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Diaspora, Development and Morocco


  • Uri Dadush


The contribution that the diaspora makes to development in the country of origin is examined. Drawing on a recent World Bank survey of migrants from the MENA countries, the needs of the diaspora and the development role it can play through its organizations are reviewed. A constructive interaction with the diaspora can be greatly enhanced by supportive policies in the country of origin. The main focus of the paper is on the Middle East and North African region, and more specifically on Morocco and how it compares with other world regions where migration plays an important role. The best possible outcome for the migrants’ countries of origin would be reforms that accelerate growth and foster job creation. However, even the best designed and most assiduously implemented reforms will not yield results quickly enough for the young and burgeoning population. That is why policies that forge stronger links with the diaspora and facilitate emigration of those that cannot find good jobs at home can make sense as part of a broader development strategy. Many of today’s high income countries, such as Ireland, Italy, and Swedenwere once countries of very high emigration.

Suggested Citation

  • Uri Dadush, 2015. "Diaspora, Development and Morocco," Research papers & Policy papers 1518, Policy Center for the New South.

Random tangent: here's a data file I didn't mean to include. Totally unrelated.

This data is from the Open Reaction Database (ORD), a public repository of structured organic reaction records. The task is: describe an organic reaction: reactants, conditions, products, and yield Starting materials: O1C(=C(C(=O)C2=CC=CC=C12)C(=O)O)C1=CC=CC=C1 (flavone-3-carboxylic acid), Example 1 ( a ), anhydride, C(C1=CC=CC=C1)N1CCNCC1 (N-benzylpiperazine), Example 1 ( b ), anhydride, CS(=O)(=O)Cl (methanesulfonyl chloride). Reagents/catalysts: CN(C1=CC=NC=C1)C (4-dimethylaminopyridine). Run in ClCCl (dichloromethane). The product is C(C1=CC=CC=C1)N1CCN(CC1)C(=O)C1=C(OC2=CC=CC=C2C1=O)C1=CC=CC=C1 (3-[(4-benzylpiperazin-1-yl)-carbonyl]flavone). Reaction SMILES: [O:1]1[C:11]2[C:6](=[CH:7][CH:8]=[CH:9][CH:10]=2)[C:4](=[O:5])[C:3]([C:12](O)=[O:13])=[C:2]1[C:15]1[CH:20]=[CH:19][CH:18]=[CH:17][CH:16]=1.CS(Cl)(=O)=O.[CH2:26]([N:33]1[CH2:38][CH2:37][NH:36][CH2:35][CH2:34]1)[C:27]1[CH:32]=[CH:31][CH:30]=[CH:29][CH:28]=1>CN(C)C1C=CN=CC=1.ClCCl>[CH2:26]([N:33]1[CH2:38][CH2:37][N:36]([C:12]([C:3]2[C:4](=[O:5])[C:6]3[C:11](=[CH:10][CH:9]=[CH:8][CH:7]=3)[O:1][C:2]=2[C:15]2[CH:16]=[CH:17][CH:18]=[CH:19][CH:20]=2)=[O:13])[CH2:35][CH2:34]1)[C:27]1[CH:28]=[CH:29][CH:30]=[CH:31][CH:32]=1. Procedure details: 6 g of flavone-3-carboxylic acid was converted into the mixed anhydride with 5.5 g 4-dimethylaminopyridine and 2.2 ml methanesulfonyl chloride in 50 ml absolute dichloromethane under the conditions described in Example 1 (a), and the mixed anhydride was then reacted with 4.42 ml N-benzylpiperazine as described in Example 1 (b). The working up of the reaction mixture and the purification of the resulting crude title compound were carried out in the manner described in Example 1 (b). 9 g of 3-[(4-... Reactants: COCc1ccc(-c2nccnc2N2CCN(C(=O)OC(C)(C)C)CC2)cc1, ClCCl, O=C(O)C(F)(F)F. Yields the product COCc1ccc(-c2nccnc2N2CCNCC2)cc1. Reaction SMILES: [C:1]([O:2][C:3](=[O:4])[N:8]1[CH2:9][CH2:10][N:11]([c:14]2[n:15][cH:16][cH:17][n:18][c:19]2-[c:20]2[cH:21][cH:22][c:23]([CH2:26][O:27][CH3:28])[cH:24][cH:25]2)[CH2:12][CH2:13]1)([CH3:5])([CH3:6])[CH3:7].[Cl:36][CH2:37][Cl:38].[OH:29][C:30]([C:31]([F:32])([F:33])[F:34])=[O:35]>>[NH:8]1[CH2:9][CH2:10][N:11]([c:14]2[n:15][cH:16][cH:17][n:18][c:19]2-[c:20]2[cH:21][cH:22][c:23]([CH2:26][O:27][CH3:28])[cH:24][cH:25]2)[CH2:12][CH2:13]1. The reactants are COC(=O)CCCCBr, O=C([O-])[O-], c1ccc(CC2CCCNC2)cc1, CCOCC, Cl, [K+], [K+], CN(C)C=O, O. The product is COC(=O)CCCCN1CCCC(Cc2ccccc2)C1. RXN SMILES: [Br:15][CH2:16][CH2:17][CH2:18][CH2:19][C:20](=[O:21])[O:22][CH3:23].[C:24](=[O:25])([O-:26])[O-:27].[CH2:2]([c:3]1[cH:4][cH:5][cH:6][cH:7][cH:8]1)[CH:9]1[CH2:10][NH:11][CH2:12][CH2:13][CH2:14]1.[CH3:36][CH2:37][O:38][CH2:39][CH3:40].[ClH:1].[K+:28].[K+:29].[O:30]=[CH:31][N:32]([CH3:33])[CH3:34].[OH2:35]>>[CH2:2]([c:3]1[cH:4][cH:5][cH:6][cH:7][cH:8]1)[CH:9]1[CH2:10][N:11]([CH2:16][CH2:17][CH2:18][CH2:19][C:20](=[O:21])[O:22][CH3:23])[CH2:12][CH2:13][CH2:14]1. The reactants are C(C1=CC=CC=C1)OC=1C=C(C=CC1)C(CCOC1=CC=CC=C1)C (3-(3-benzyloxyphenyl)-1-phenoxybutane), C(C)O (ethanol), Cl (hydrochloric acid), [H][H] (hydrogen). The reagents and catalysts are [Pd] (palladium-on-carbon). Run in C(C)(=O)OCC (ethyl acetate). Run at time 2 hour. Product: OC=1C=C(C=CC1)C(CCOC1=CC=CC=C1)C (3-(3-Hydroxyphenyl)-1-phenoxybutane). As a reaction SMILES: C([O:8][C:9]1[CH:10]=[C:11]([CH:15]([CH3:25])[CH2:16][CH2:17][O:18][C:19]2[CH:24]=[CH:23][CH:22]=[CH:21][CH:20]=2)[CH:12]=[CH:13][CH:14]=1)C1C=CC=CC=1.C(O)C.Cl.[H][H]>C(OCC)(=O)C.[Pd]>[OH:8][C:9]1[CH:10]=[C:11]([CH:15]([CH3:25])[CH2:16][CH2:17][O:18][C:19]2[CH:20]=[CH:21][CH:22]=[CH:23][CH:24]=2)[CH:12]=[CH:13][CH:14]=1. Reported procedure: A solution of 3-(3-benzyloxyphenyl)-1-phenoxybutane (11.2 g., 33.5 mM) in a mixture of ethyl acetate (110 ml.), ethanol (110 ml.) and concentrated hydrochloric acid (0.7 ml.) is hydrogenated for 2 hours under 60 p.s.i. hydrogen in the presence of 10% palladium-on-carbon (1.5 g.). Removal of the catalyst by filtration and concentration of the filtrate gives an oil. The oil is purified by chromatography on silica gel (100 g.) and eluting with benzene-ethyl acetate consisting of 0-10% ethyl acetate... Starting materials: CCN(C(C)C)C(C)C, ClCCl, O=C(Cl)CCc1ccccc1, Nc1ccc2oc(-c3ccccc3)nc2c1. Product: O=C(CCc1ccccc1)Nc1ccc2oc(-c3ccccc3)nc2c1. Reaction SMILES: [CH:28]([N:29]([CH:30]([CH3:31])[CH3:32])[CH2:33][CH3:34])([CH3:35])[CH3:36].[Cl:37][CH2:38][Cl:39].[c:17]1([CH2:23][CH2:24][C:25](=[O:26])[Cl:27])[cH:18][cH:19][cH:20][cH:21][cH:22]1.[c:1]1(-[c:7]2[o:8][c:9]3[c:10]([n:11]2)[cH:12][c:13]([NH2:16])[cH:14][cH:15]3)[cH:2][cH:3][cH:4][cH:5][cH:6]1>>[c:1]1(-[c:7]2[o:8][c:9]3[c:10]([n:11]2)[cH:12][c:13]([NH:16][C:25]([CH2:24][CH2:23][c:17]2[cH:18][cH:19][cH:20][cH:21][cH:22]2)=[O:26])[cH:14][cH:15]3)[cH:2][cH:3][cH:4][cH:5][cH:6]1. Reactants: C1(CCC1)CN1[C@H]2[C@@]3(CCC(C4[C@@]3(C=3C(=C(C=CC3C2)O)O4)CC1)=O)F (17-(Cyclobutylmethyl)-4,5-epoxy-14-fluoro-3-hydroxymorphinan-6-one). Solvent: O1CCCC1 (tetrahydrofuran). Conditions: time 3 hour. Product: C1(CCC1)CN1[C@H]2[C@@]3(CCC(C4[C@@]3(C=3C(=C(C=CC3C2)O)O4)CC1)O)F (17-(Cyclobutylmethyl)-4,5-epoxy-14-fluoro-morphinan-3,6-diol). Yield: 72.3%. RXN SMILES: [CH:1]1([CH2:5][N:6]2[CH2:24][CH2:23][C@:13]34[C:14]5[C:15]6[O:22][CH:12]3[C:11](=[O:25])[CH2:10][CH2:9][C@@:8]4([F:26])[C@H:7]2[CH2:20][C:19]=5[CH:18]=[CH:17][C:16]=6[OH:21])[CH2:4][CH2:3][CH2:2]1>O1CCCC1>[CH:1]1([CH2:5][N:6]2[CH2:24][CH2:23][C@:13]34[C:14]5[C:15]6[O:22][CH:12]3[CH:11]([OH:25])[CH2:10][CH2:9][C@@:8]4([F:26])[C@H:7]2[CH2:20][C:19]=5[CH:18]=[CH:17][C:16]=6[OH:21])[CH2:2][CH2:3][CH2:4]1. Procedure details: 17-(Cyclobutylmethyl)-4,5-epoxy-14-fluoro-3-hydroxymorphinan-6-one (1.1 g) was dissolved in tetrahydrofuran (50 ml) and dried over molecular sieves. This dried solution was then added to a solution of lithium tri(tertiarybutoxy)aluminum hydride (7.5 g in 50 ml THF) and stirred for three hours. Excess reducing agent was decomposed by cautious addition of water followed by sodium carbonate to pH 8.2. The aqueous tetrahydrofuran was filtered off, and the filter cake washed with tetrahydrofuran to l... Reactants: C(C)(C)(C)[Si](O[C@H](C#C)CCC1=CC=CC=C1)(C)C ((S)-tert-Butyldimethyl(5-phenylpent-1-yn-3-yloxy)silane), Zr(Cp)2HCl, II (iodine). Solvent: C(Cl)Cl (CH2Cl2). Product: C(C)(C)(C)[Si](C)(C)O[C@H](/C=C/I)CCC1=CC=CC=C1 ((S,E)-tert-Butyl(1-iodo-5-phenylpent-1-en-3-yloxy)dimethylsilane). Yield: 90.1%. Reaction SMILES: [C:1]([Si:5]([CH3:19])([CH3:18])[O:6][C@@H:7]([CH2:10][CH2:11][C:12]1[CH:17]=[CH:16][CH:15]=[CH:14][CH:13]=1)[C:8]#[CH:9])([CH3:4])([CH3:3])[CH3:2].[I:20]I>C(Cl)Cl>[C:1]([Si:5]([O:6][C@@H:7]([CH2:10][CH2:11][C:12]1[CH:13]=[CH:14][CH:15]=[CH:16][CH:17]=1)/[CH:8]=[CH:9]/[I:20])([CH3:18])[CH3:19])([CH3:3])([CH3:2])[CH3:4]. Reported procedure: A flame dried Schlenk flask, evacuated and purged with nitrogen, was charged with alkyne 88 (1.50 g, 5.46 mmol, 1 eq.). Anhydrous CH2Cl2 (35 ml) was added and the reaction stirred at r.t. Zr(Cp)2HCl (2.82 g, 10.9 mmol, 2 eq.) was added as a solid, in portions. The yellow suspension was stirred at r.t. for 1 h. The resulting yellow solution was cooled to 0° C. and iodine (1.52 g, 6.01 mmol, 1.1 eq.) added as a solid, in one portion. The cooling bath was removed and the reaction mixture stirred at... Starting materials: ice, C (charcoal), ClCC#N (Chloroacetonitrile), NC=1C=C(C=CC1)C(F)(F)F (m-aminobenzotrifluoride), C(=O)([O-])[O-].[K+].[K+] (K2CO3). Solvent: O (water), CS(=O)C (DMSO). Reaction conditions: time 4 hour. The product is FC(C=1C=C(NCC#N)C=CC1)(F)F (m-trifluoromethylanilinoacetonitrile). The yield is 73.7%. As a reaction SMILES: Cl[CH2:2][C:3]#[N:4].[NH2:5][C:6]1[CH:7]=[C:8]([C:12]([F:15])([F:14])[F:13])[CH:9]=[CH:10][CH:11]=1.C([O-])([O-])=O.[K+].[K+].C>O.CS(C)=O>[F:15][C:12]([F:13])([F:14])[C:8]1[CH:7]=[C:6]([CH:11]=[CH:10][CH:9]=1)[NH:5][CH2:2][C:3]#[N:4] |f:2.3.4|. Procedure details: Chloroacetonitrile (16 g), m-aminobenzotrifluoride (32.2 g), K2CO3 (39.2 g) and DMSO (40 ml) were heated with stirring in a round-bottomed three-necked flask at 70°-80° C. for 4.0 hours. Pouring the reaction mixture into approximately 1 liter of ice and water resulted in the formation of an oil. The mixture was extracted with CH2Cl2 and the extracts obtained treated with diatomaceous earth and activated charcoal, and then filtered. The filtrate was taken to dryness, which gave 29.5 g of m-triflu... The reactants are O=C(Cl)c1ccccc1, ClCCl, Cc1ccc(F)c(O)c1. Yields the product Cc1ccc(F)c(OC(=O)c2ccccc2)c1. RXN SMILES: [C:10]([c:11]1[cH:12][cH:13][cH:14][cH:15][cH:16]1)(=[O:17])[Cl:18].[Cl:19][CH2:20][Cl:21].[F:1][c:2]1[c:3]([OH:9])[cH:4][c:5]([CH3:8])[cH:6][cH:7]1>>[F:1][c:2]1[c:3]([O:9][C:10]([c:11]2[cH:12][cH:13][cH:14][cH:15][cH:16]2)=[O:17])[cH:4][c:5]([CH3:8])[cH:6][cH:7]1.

• Handle: RePEc:ocp:rpaper:pp-15/18

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    References listed on IDEAS

    1. Agrawal, Ajay & Kapur, Devesh & McHale, John & Oettl, Alexander, 2011. "Brain drain or brain bank? The impact of skilled emigration on poor-country innovation," Journal of Urban Economics, Elsevier, vol. 69(1), pages 43-55, January.
    2. Blau, Francine D. & Kahn, Lawrence M., 2012. "Immigration and the Distribution of Incomes," IZA Discussion Papers 6921, Institute of Labor Economics (IZA).
    3. Jesus Crespo Cuaresma & Mathias Moser & Anna Raggl, 2013. "On the Determinants of Global Bilateral Migration Flows," WWWforEurope Working Papers series 5, WWWforEurope.
    4. N/A, 2009. "On the Recession," Local Economy, London South Bank University, vol. 24(3), pages 253-253, May.
    5. repec:wfo:wstudy:46849 is not listed on IDEAS
    6. James E. Rauch & Vitor Trindade, 2002. "Ethnic Chinese Networks In International Trade," The Review of Economics and Statistics, MIT Press, vol. 84(1), pages 116-130, February.
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    More about this item


    Diaspora; Morocco; Development; emigration; MENA region; skilled-migration; remittances; poverty; investment flows; portfolio flows; advanced countries;

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